Based on firsthand observations Ohio State University plant pathologists say that with diligent scouting, timing of fungicide applications and a blessing from Mother Nature, soybean rust is easily manageable.
Anne Dorrance, an Ohio State research plant pathologist with the Ohio Agricultural Research and Development Center, was part of a nationwide envoy of soybean pathologists and agronomists who traveled to Brazil to observe the impact of soybean rust on the country's crop. The purpose of the trip was to get a better handle on what U.S. soybean growers might expect from the disease as it is anticipated to spread northward.
"The recurring theme throughout the trip was that the fungicides work," Dorrance says. "We saw humongous fields in Brazil, and the only place where we could find active rust lesions were in the check plots and in the skips of the sprayers. U.S. producers will actually have more resources available than the Brazilians to assist in tracking and monitoring soybean rust, and to assist in the best timing of fungicide applications."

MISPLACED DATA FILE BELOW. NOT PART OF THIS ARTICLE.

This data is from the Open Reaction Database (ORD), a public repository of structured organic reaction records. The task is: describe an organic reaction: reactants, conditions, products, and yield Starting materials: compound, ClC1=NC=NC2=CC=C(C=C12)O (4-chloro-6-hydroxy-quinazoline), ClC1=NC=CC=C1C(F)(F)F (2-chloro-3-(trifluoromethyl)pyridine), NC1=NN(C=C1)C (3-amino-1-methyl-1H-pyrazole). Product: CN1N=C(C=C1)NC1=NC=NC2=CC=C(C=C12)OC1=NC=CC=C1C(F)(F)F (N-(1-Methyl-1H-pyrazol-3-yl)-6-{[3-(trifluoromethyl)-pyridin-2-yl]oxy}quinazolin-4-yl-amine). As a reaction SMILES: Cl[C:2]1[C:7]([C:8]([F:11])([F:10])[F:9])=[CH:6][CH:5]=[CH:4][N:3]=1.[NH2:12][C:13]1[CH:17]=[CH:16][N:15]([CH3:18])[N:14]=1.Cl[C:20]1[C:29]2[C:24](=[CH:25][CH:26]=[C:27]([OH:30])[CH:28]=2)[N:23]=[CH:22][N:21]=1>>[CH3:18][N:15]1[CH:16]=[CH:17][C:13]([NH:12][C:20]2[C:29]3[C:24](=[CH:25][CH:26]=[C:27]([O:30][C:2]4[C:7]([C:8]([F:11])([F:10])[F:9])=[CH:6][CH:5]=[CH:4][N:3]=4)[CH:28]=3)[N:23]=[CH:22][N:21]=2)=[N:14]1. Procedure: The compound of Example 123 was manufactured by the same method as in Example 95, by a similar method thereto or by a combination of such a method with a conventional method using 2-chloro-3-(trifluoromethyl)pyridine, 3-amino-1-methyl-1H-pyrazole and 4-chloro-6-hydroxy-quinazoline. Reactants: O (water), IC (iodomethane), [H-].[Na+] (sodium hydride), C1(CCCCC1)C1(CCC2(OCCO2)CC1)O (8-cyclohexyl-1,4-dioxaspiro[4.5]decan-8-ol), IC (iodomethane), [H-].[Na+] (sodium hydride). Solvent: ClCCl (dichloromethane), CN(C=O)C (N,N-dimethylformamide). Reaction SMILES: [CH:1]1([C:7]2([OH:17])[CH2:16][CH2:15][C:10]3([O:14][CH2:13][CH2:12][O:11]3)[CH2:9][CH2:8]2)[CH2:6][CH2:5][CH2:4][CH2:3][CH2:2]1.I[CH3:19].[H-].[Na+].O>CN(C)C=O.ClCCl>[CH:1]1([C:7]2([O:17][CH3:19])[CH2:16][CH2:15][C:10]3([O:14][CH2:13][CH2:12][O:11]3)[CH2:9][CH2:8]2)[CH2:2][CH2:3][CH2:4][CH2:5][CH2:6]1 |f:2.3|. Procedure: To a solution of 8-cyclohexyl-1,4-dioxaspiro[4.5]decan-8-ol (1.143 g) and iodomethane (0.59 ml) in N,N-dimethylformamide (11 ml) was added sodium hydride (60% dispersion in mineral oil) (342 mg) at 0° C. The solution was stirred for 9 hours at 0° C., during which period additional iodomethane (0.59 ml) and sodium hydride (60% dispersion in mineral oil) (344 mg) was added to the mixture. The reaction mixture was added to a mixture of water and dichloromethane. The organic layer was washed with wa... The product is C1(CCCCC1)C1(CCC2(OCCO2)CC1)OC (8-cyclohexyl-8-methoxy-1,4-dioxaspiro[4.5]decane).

Soybean rust, an aggressive disease that attacks the crop from the bottom up, was identified in eight states late last year. Dorrance says that the lessons learned in Brazil will help U.S. growers become more knowledgeable regarding the behavior of the disease, preventive maintenance and effective control in the event soybean rust were to continue spreading northward into such states as Kentucky, Ohio and Indiana.
Some take-home tips that were revealed during the trip to Brazil include:
Each of the three types of fungicides that are available -- strobilurin, triazole and chloronitrile -- has a shelf life. The longer the window between application and the disease, the less effective the fungicide will be.
"If you’ve ever walked through a soybean field in the morning, you come out with your pants soaking wet. The dew lasts longer, humidity lasts longer, it's nice and cool. It's a very favorable environment for the fungi and it's where we need to be looking and where we need to be hitting the applications. And I'm not talking about good coverage or excellent coverage, but outstanding coverage."
Luckily, Ohio growers may not have to concerns themselves with correctly diagnosing the disease. Thirty sentinel plots have been set up throughout Ohio to help diagnose soybean rust. In the sentinel plots, nearly every leaf will be monitored throughout the season either on a weekly or bi-weekly basis. The first diagnosis of soybean rust in Ohio would most likely come from these sentinel plots.
The sentinel plots are sponsored by check-off support through the United Soybean Board North Central Soybean Research Program and the Ohio Soybean Council, and coordinated by Ohio State and the Ohio Department of Agriculture.